When people struggle with mental health issues, they sometimes feel confused, overwhelmed and defeated. Thankfully, Cincinnatians have a phenomenal local resource in Lindner Center of HOPE, a national mental health center of excellence. The center employs 80 medical staff members, half of whom are full-time mental health providers. The other half are consultants such as cardiologists, neurologists and anesthesiologists. It is the largest medical staff of any free-standing mental health center in the country.

“Some of the leading residential programs around the country have doctors who come in one day a week,” says Tom Parker, licensed independent social worker and Lindner Center of HOPE’s director of external relations. “For us to have this many full-time trained staff on site every day in the same facility is our secret sauce.”

On staff are two of the world’s most respected and renowned psychiatrists — Paul Keck, M.D., and Susan McElroy, M.D. The center is a part of the UC Health system, one of the nation’s premiere academic health networks, and they have a research institute that helps them connect innovation directly with clinical care. Lindner Center of HOPE has helped create what they call a “network of hope,” which means they offer a wealth of mental health and addiction re- sources to the Cincinnati community but also connect local people to resources throughout the country. What truly sets Lindner Center of HOPE apart, however, is the fact that they offer the nation’s most respected residential comprehensive diagnostic services available.

“That part is really the cornerstone of our national reputation,” says Paul Crosby, M.D., president and chief operating officer at Lindner Center of HOPE.

When patients come in for their comprehensive diagnostic assessment, it’s a 10-day process. During that time, each patient meets with a team of expert professionals and clinicians who help them dive deep into all the symptoms and trauma they have experienced.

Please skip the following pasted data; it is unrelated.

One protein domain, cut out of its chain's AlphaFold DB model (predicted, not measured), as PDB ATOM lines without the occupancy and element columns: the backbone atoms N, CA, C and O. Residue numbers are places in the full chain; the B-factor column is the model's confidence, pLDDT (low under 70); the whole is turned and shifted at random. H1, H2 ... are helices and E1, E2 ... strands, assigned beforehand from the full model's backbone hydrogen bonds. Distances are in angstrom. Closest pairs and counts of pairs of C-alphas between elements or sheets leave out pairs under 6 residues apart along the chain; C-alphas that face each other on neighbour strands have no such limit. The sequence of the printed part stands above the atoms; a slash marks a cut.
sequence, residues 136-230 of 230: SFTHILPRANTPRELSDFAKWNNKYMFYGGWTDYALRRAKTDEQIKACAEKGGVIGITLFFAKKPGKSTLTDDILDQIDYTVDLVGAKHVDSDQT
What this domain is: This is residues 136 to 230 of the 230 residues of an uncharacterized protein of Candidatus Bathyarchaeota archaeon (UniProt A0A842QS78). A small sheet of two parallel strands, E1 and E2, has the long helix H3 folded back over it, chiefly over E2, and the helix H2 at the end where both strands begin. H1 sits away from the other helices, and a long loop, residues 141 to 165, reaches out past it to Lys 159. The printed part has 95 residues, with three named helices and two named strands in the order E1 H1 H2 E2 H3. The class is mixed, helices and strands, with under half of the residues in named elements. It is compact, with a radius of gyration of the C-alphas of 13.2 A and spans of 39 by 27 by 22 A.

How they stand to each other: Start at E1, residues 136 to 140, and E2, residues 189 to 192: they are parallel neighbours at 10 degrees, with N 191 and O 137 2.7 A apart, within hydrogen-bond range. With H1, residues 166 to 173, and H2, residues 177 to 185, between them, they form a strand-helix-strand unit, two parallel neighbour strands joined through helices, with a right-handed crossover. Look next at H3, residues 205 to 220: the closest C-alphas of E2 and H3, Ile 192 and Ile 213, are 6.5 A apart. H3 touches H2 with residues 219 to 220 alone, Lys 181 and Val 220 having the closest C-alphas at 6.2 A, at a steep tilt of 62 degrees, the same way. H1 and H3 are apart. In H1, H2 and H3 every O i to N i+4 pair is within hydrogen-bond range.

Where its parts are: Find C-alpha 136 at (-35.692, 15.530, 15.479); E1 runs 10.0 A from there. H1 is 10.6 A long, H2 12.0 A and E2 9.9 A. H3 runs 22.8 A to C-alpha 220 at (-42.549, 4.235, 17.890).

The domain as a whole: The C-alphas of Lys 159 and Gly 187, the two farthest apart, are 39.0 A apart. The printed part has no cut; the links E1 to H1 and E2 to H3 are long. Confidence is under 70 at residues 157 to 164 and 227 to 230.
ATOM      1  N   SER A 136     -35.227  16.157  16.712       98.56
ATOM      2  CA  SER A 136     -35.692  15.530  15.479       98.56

“It’s unpacking their whole life,” says Mikki Peavy, DNP, MSN, R.N., Lindner Center of HOPE’s residential services director. Every patient is assigned a psychiatrist, a social worker and a primary psychologist. An internal specialist joins the team, if needed.

“It’s not a cookie-cutter experience. It’s tailored to meet their needs,” says Peavy. And that’s why it takes 10 days.

“We may spend 10 days figuring out which car to buy, so why wouldn’t we do that for our mental health?” says Parker.

To have access to such an expansive mental health treatment team is rare.

“It sounds normal when you’re having surgery to have a surgeon, an anesthesiologist and a nurse, but people tend to think of mental health treatment as one-on-one,” says Peavy. “In our setting, the treatment team brings all these perspectives together to get the diagnosis correct and offer a blueprint for moving forward.”

The main goal of Lindner Center of HOPE is to initiate treatment and assessment and then connect each patient to a resource that can maintain their mental health stability beyond their 30- to 90-day stay. “We only treat for a short period of time, but we know the imporance of lifetime treatment, so we provide patients with options so they can succesfully maintain their mental health and addiction health beyond us,” says Peavy.

Lindner Center of HOPE provides patient services in safe, steady steps, from stabilization to assessment to treatment initiation. “This is Lindner Center of HOPE’s DNA,” says Parker.

He recognizes that anyone suffering from mental health and addictive disorder challenges has had a particularly difficult time coping with the anxiety generated by the COVID-19 pandemic.

Although the center has seen a spike in patient population due to COVID-19, the Lindner Center of HOPE staff has remained steadfast in their commitment to help.

“In March, when the pandemic response started in earnest, we realized pretty quickly that the best way we could serve our patients and greater health system was to remain open at full capacity to treat patients,” says Crosby. They knew that if mental illness is left untreated, it’s likely to manifest in physical ways.

“If people let their mental illnesses go, they may end up in the ER, which we expect to become overrun with COVID cases,” he says. “Therefore, staying open at full capacity actually helps the rest of the system manage the COVID surge.”

Lindner Center of HOPE is located at 4075 Old Western Row Road, Mason, OH 45040. For more information, call 513.536.HOPE (4673) or visit lindnercenterofhope.org